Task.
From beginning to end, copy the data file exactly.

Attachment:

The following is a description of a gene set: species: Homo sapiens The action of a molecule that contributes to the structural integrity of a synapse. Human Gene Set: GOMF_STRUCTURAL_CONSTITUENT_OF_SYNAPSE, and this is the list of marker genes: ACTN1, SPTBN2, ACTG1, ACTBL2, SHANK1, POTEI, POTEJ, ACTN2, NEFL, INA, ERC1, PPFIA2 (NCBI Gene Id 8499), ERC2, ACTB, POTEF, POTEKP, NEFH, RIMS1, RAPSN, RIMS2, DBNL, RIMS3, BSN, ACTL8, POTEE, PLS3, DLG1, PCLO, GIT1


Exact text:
The following is a description of a gene set: species: Homo sapiens The action of a molecule that contributes to the structural integrity of a synapse. Human Gene Set: GOMF_STRUCTURAL_CONSTITUENT_OF_SYNAPSE, and this is the list of marker genes: ACTN1, SPTBN2, ACTG1, ACTBL2, SHANK1, POTEI, POTEJ, ACTN2, NEFL, INA, ERC1, PPFIA2 (NCBI Gene Id 8499), ERC2, ACTB, POTEF, POTEKP, NEFH, RIMS1, RAPSN, RIMS2, DBNL, RIMS3, BSN, ACTL8, POTEE, PLS3, DLG1, PCLO, GIT1